Fellow: Sarah Johnston
Grant Year: 2019
Location: California, United States
Organization: Fresno Economic Opportunities Commission – Central Valley Against Human Trafficking
Project Title: State of California Human Trafficking Advisory Board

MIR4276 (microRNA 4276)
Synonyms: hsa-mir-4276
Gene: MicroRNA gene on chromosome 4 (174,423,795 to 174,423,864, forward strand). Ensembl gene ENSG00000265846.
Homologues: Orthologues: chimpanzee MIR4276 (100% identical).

Project Summary: The U.S. Department of State estimates that 14,500-20,000 people are trafficked into the United States each year, which does not include victims who are trafficked within the country. California is one of the nation’s top four destination states for trafficked human beings. In 2016, the State of California passed Assembly Bill (AB) 1735 which states human trafficking caseworkers are entitled to privilege of confidentiality with clients, ensuring that survivors can seek assistance from skilled professionals and service providers without fear of retribution or further abuse from their exploiters. For survivors to qualify for this privilege, AB 1735 requires them to meet specific criteria; however, there is little to no oversight for those claiming this caseworker privilege. This results in the systematic re-traumatization and victimization of survivors, as they are not properly protected or supported, which stems from a lack of uniform training and oversight of best practices across human trafficking direct service providers. Victims on average enter up to five different programs before sticking with one and often will be withdrawn from programs due to a lack of knowledge of the survivor’s needs, safety, and trauma-informed practices. To improve the protections and support for human trafficked survivors, the Fresno Economic Opportunities Commission aims to introduce legislation in the California State Assembly for the creation of an advisory board to provide oversight to all 75-100 human trafficking direct service providers to ensure proper implementation of AB 1735 – Section 1038.2(c)(1). This new legislation will maintain continuity of trauma-informed services for thousands of survivors of human trafficking across California.